“The overall decrease in SEBD features in nurture group children may be due to improved social skills. The small group facilitates the development of interactive skills such as turn taking. The sustained emphasis on considerate behaviour facilitates positive social interactions between children that are mutually rewarding … Pro-social behaviour is known to predict peer acceptance (Dodge, 1983; Ladd et al., 1988). Children in nurture groups learn behaviour that renders them more rewarding and likable to both peers and adults. Underlying the development of social and friendship skills are a specific and evolving set of social and cognitive capacities, including empathy (Hay et al., 2004).  Nurture groups place particular emphasis on promoting children’s ability to recognise and communicate about feeling states in themselves and their peers. Improvements in peer group relationships have a protective function if they generalise into children’s lives. Evidence suggests that these improvements are sustained in nurture group children; reintegration into the mainstream class has shown to be successful following time in nurture groups (Iszatt & Wasileska, 1997).  Nurture group children’s interactions are also likely to be influenced by the teacher’s attitudes to their peers, many of whom would in a mainstream classroom be experienced as ‘disruptive.’ Evidence suggests that peers make use of their observations of teacher-child interactions to inform their own interactions with a particular child (Hughes et al., 2001; Meehan et al., 2003), therefore, changed teacher attitudes can impact on peer acceptance (Zionts et al., 2004).” (p. 30)

Cooper and Whitebread (2007):

“Both quantitative and qualitative data … point to the strong possibility that the presence of an effective NG adds value to the work that schools do with the wider population of children with SEBD. The qualitative data in particular indicate that mainstream staff develop more ‘nurturing’ approaches to pupils on the basis of their interactions with NG staff. These interactions are supported by the tangible benefits accrued by NG pupils from their placement in the NG, which are reflected in their mainstream performance as observed by mainstream staff.” (p. 187)

Cooper et al. (2001):

“Such a holistic approach has the potential to produce positive outcomes across a wide range of variables, including social, emotional, behavioural and educational functioning of children; parents’ attitudes towards their own children and the school; and the positive functioning of whole schools.” (p. 165)

Reynolds et al. (2009)

“Nurture groups are grounded in attachment theory (Bennathan & Boxall, 2000), and they represent a clearly-targeted intervention for addressing the emotional and behavioural issues of children with major difficulties in the development of secure attachments. Possible relationships between attachment and academic outcomes have been demonstrated in several studies of children and young people of various ages (see, for example, Jacobsen & Hofmann, 1997; Marcus & Sanders-Reio, 2001; Moss & St-Laurent, 2001).” (p. 20)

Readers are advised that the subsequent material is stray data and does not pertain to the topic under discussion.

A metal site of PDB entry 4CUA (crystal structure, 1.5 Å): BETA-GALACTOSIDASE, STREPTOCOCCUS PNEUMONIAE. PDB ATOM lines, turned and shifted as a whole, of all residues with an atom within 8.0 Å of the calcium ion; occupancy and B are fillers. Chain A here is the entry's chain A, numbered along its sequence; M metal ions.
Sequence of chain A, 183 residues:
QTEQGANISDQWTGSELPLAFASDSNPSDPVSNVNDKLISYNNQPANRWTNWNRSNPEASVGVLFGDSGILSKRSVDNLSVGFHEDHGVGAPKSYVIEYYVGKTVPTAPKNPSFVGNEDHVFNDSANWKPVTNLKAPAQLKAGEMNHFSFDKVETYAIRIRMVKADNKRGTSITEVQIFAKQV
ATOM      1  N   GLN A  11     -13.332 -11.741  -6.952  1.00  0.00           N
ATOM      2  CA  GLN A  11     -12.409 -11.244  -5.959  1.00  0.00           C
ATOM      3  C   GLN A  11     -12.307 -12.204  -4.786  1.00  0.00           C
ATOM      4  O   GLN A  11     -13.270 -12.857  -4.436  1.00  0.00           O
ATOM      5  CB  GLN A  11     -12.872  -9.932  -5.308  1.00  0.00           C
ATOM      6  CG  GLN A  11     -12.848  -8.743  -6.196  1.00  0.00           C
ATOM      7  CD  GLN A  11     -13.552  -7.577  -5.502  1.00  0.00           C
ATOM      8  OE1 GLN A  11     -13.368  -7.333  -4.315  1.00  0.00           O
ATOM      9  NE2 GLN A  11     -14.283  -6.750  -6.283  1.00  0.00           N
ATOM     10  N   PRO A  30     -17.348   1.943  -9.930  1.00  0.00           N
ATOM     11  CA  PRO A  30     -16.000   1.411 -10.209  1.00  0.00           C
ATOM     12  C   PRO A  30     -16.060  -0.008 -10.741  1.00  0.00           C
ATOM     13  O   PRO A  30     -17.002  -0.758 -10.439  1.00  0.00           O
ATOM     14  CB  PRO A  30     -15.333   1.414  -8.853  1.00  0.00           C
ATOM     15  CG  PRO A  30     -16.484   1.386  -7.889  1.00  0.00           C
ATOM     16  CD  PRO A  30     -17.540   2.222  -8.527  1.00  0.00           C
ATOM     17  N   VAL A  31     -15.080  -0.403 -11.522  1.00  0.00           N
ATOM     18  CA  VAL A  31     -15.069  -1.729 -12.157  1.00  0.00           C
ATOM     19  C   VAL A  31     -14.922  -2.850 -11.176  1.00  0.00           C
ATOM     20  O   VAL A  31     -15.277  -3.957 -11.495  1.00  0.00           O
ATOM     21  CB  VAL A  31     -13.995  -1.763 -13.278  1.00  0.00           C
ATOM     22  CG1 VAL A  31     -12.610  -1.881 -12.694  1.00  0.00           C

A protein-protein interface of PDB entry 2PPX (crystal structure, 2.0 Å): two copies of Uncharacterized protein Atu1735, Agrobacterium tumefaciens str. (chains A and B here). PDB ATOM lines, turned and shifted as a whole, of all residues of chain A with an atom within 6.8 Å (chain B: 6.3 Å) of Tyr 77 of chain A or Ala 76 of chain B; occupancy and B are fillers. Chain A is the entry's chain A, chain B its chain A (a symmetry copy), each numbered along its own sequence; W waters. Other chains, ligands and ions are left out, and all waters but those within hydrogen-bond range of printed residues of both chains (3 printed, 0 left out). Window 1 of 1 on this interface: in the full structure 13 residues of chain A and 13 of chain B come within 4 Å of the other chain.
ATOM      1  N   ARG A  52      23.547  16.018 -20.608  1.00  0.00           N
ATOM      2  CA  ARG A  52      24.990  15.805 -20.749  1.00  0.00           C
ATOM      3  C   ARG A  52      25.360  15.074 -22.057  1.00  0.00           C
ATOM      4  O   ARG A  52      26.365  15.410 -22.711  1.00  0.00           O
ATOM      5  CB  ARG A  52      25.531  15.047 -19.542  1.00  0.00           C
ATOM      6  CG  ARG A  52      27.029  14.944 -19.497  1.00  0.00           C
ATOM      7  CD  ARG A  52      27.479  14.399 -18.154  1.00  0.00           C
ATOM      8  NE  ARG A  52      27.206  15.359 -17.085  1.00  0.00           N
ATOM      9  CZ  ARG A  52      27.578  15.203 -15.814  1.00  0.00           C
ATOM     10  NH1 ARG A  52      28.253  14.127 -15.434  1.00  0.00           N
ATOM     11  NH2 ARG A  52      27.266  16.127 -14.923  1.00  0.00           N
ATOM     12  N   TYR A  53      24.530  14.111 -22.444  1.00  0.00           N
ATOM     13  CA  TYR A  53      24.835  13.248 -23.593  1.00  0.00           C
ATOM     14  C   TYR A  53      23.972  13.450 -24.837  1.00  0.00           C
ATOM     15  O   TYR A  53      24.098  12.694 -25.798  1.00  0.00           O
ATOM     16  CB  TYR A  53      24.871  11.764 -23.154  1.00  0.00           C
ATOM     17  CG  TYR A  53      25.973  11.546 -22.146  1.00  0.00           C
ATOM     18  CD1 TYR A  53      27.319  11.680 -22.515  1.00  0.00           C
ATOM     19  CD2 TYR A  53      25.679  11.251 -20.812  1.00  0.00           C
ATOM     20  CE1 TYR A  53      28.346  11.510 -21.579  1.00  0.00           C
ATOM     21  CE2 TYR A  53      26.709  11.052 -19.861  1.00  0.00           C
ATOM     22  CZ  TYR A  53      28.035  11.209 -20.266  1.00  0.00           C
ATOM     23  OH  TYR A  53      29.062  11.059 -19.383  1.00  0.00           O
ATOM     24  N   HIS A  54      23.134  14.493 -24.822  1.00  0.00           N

Scott and Lee (2009)

“The results [of the nurture group students] do indicate that they were able to maintain and surpass a level of progress comparable to that of their peers. This finding is important because it suggests that the fears of some of the class teachers that children might be disadvantaged by being placed in the group and therefore having less access to the formal curriculum, are misplaced. In fact overall the children seemed to have kept up with or surpassed the gains of their peers academically despite the loss of time, while ‘catching up’ in terms of their emotional and social development.” (p. 10)

 

Bibliography:

Cooper, P., Arnold, R. and Boyd, E. (2001), ‘The effectiveness of nurture groups: preliminary research findings.’ British Journal of Special Education, 28 (4), pp. 160–166.

Cooper, P. and Whitebread, D. (2007), ‘The Effectiveness of Nurture Groups: Evidence from a National Research Study.’ Emotional and Behavioural Difficulties, 12 (3), pp.  171-190.

Reynolds, S., Kearney, M. and MacKay, T.  (2009), ‘Nurture Groups: a large – scale,
controlled study of effect on development and academic attainment.’ British Journal
of Special Education
, 36 (4), pp. 204 – 212.

Scott, K. and Lee, A. (2009), ‘Beyond the ‘classic’ nurture group model: an evaluation of part-time and cross-age nurture groups in a Scottish local authority.’ Support for Learning, 24 (1) pp. 5-10

Seth-Smith, F., Netali L., Richard P., Fonagy, P. and Jaffey, D. (2010), ‘Do nurture groups improve the social, emotional and behavioural functioning of at risk children?’ Educational and Child Psychology, 27 (1), pp. 21-34

Please contact florence@nurtureuk.org with any questions.